Rome, July 28 (IANS/AKI) The government agreed on Friday to boost Italy’s naval support to the Libyan coastguard in fighting migrant trafficking , Prime Minister Paolo Gentiloni told reporters, playing down the size and scope of the planned mission.
“We are not talking about the deployment of an enormous fleet of ships and squadrons of aircraft. We are talking about a request that we have accepted to support Libya’s coastguard,” Gentiloni stated.
The mission represents “progress in Italy’s contribution to building the capacity of Libyan authorities in curbing trafficking and securing its borders and national territory”, Gentiloni said.
Italy would only act in accordance with the Libyan authorities, Gentiloni stated, giving no details of what his government planned to do.
Earlier on Friday, Libya’s UN-backed government said it had only requested logistical and technical support for Libyan coastguard from Italy, Libya’s LANA news agency reported.
“The presence of several Italian naval vessels in Tripoli’s port could be required for this purpose and only for this purpose,” LANA quoted Libya’s UN-backed government’s Foreign Ministry as saying.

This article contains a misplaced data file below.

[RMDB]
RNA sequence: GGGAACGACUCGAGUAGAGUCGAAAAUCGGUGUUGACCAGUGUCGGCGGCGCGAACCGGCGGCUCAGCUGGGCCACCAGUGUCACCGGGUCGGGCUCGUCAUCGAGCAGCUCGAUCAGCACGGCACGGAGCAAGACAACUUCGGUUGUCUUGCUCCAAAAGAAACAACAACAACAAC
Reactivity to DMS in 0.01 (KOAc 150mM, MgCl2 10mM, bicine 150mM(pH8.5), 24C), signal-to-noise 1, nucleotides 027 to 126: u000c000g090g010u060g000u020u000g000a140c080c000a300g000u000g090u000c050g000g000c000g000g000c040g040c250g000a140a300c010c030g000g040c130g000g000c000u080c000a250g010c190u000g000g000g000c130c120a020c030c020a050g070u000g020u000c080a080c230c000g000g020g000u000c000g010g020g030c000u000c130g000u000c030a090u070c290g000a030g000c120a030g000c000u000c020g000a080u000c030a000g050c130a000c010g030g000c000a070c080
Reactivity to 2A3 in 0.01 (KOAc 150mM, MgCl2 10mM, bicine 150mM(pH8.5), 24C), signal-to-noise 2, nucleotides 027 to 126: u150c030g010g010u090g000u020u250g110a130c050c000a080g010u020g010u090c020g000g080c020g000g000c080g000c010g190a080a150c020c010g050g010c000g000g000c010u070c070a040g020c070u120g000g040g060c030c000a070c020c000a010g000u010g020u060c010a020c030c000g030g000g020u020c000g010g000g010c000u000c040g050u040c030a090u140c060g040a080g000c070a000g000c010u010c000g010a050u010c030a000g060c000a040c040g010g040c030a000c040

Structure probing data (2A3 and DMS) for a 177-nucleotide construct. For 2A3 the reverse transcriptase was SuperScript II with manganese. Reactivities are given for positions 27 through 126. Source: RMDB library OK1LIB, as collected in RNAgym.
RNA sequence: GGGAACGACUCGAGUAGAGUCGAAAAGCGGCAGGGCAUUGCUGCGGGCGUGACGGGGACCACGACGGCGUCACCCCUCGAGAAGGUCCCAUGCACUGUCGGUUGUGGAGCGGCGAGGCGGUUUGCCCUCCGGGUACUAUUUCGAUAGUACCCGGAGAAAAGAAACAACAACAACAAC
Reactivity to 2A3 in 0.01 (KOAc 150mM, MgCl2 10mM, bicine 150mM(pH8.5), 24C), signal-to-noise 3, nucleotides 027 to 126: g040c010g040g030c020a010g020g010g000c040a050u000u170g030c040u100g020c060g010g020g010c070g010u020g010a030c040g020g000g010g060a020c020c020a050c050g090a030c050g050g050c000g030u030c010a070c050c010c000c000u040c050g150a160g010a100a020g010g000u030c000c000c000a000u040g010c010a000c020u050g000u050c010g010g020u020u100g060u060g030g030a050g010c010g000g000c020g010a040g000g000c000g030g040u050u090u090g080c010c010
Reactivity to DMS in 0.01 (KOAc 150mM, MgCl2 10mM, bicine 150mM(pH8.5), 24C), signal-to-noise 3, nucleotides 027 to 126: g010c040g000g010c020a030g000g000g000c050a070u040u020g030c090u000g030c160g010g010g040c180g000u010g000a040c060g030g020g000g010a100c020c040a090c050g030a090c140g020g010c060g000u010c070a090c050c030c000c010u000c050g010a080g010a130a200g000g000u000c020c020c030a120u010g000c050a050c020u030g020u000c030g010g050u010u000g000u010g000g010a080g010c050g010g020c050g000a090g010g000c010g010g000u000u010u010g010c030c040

The Foreign Ministry statement came after Libya’s UN-backed Premier Fayez al-Sarraj on Thursday denied asking Rome “to send Italian navy vessels to Libya’s territorial waters… or fighter planes into Libyan airspace.
“Such allegations … are without any foundations,” Sarraj was quoted as saying in the statement issued by Libya’s UN-backed Government of National Accord (GNA).
Sarraj said he had also asked Rome “to support border guards” in southern Libya, the main entry point for migrants heading for Europe’s shores, and to supply an electronic surveillance system.
After a meeting in Rome with Sarraj on Wednesday, Gentiloni announced the government was considering a formal request from the GNA to send naval ships into Libyan territorial waters to help fight human trafficking and said he the plan would be debated by Italy’s parliament next week – remarks that appeared to have concerned Tripoli.
Planes, helicopters and drones would also be deployed in the planned Italian naval mission, Corriere della Sera newspaper reported on Thursday without stating its sources.
Most migrants set sail from Libya, where people smugglers operate freely in the chaos that has gripped the country since the 2011 ousting of late dictator Muammar Gaddafi. In recent years, the great majority of boat migrants arriving in Europe have landed in Italy.
Some 600,000 migrants and refugees have reached Italy from Libya, since 2014 and Rome is eager to stop the human traffickers’ boats setting sail from the lawless North African country. Italy has been at the forefront of efforts to make Libyan coastguard more effective and is already helping train and equip it and to upgrade its fleet.
Libyan officials have said the coastguard need far more equipment than that supplied to date, however.